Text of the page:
aggressive in stopping terror these classes provide powerful lessons on
why we must always protect civil rights and uphold the rule of law.`
- FBI Director Mueller speaking at ADL`s National Commission Meeting in
2005

ADL`s Advanced Training School (ATS)

ADL`s Advanced Training School (ATS) was conceived shortly before 9/11
as an `ADL Academy` to provide law enforcement executives and commanders
from across the country with practical and useful information, resources
and contacts to increase their capabilities in combating domestic
terrorism and extremist threats. Launched in January 2003, ATS was ADL`s
first national training program for law enforcement and conducted
training on both domestic and international extremist and terrorist
threats. ATS has come to be recognized as one of the premier
counter-terrorism trainings in the country. Interest in the program is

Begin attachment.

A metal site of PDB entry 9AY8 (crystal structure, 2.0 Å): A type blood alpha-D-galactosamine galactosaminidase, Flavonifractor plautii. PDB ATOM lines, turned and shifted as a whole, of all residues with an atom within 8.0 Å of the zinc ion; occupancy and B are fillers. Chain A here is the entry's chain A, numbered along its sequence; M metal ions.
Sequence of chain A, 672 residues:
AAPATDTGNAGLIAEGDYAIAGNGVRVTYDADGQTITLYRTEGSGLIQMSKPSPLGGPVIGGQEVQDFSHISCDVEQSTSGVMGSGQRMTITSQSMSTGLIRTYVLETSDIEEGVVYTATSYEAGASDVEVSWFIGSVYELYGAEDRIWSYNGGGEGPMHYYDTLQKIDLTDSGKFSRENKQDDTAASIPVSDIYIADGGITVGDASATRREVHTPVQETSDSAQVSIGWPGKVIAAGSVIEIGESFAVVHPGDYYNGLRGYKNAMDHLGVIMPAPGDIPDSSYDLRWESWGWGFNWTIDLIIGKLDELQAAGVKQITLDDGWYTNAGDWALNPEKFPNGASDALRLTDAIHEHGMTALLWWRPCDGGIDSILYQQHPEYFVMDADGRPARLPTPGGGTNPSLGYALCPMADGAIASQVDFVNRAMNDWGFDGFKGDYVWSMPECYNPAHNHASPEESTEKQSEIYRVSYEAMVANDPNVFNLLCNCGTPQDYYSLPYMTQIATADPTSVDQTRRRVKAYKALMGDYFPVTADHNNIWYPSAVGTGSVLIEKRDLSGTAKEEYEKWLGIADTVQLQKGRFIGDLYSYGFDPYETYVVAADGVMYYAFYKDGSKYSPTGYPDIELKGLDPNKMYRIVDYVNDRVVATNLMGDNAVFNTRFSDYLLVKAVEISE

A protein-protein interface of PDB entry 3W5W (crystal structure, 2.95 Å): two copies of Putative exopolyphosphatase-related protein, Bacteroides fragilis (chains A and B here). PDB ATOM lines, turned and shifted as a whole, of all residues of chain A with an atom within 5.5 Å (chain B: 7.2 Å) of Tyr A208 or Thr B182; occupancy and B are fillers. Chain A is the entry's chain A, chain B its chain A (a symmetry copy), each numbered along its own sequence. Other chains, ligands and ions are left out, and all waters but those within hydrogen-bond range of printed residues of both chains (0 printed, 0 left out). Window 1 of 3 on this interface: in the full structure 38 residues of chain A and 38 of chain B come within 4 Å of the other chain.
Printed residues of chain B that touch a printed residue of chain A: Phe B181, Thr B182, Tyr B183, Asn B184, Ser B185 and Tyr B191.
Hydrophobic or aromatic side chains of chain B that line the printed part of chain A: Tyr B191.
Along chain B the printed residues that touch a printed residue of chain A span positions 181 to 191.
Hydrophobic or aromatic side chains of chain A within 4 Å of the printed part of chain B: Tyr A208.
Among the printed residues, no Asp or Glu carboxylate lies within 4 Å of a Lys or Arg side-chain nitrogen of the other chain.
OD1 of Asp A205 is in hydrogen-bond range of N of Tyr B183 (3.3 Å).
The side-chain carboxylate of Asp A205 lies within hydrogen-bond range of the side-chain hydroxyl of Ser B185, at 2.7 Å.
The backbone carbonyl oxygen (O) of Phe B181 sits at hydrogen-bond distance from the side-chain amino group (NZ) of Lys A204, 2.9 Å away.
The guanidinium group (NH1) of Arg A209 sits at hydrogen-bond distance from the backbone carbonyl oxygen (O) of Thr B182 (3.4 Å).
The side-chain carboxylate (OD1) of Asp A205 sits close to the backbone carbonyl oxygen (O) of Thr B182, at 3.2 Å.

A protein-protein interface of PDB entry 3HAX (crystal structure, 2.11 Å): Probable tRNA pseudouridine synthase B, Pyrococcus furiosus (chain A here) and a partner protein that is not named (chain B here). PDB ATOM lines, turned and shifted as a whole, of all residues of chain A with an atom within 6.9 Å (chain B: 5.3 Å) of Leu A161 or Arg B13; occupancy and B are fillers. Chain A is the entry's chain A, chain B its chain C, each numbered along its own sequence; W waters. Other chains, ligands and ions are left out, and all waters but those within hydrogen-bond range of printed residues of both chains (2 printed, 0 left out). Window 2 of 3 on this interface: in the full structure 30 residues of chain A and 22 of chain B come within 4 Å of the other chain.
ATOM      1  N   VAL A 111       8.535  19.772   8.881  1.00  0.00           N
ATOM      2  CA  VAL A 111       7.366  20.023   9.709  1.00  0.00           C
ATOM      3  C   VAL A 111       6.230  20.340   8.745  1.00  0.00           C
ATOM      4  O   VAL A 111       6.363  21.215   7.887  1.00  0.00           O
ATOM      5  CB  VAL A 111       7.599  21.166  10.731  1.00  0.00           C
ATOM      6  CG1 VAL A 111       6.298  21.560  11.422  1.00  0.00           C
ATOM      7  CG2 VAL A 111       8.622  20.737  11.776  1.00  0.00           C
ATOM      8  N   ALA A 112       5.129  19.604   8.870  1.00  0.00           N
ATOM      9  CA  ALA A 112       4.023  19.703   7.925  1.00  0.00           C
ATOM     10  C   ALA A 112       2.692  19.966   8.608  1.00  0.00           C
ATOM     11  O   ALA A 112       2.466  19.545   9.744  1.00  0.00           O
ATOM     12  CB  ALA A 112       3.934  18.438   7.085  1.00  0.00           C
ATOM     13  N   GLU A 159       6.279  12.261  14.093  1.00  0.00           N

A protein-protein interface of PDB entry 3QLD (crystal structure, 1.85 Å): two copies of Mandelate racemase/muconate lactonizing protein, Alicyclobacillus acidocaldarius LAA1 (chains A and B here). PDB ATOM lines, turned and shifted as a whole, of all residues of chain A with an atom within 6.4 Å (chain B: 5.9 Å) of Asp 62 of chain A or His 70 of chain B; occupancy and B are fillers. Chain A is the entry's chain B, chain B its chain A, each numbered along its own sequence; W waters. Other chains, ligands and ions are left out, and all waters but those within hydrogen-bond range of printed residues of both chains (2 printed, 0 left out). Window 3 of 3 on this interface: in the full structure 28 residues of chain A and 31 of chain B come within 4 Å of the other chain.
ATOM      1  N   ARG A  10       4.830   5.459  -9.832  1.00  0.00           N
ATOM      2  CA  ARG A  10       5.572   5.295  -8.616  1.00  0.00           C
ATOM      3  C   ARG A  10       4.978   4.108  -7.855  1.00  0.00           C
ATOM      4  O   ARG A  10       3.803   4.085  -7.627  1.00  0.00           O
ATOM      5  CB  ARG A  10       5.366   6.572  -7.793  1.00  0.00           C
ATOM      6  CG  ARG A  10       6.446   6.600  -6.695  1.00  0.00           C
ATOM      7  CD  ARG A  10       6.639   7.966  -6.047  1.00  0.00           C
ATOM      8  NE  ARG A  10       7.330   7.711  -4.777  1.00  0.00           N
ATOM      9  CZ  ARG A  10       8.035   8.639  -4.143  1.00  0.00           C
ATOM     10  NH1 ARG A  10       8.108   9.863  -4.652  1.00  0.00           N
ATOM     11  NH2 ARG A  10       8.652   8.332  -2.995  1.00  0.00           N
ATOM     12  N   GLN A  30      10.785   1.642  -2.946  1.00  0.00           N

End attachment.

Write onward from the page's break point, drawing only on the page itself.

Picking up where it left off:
so high that ADL is only able to accept one in eight applicants for the
training. ATS has now trained 700 senior level law enforcement
personnel, representing more than 220 federal, state, local and military
law enforcement agencies from across the country, including 24 of the 25
largest local police departments in the U.S. Officers have told us,
`This course will ultimately save lives.`

ADL`s National Counter-Terrorism Seminar (NCTS)

In 2004, ADL created its National Counter-Terrorism Seminar (NCTS) in
Israel, which brings law enforcement executives from across the U.S. to
Israel for a week of intensive counter-terrorism training. NCTS
connects the heads of FBI field offices, major city chiefs, state police
superintendents, and commanders assigned to counter-terrorism, special
operations, and homeland ecurity with commanders in the Israel National